A group of Herero families and their livestock have invaded the Nyae Nyae Conservancy, a major refuge for the Ju/’hoansi people that the government of Namibia created to protect them.
Five Herero-speaking families from Gam, outside the reserve, cut the veterinary fence that surrounds it and moved onto the Ju/’hoansi lands with 132 cattle, 15 horses, 16 sheep, and 21 donkeys last week. According to press reports, the chief of police for the town of Tsumkwe, in the reserve, reported that the people had invaded because their animals were dying due to poisonous plants (Dichapetalum cymosum) where they came from.
The Herero families admit to having invaded on purpose, but they do not want to go back.
The difficulty for the police and government officials is that the Nyae Nyae reserve is not free of the foot and mouth livestock disease, so moving the Herero people back out of the area with their cattle would risk spreading it to healthy, disease free areas. Farmers outside the reserve do not want the invaders to come back since their animals might bring diseases along.
Officials thus face a dilemma, particularly since different agencies are not sure who should deal with the problem, or how. The Ministry of Environment is trying to cope, but it may instead be a problem for the Ministry of Lands to handle. A few days after the initial reports, on Friday last week, the Ministry of Agriculture, Water and Forestry ruled that the livestock that was moved into the reserve will not be allowed to return to Gam.
The Deputy Chief Veterinary Officer in the ministry, Cleopas Bamhare, said that the invaders’ cattle will be branded with special marks so they can be easily identified, and they will be destroyed if they are found outside the reserve. The owners of the cattle will be prosecuted, once they have been identified, for moving their animals without a permit and for vandalism to the fence. He said he is not aware of an immediate threat of disease, but caution is necessary.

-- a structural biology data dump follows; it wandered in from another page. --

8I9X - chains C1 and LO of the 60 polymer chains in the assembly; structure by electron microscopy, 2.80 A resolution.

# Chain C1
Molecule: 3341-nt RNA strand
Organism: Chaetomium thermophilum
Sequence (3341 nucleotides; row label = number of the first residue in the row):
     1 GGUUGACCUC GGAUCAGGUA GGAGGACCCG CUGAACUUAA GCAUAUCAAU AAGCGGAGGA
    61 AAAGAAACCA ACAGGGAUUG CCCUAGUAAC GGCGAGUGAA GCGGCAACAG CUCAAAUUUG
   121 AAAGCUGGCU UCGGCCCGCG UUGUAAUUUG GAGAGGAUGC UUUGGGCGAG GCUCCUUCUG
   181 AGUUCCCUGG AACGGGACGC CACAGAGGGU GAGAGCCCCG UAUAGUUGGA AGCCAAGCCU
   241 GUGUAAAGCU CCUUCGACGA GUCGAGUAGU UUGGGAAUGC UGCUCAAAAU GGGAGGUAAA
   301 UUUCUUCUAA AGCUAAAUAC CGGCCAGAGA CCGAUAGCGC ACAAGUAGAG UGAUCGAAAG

Meanwhile, during the middle of the week, rumors were flying that more Herero and their livestock were crossing into the reserve. Local people fear that 350 additional head of cattle have crossed into the Ju/’hoansi property, and other sources say that more people, with their guns and dogs, are moving in. Dr. Bamhare confirmed on Friday that a second invasion of the conservancy property had occurred, but he provided no further information.
The government of Namibia created the 9,000 square kilometer reserve 20 years ago to preserve the Ju/’hoansi lands and give the people the ability to manage it effectively. The outgrowth of an earlier farmers’ cooperative, the reserve allows the Ju/’hoansi to implement projects after listening to the input of the communities involved. Up until now, the conservancy running the reserve has successfully persuaded invaders with their cattle to respect their rights and leave again. It was fenced to prevent the livestock disease found within from spreading into the rest of the country.
Zedekia Hengari, an Animal Health Technician at Gam, indicated that he has asked the police to patrol the Nyae Nyae fence round the clock to prevent further invasions. He is especially concerned about the health of the animals in his area. Local police are also talking with other stakeholders to try and resolve the matter.
The police at Tsumkwe said that a chief inside the reserve has allowed the invaders to settle on a farm temporarily until the matter can be resolved. Meanwhile, a legal assistance center was preparing papers in hopes of getting a court to intercede and order the invaders off the Ju/’hoansi lands.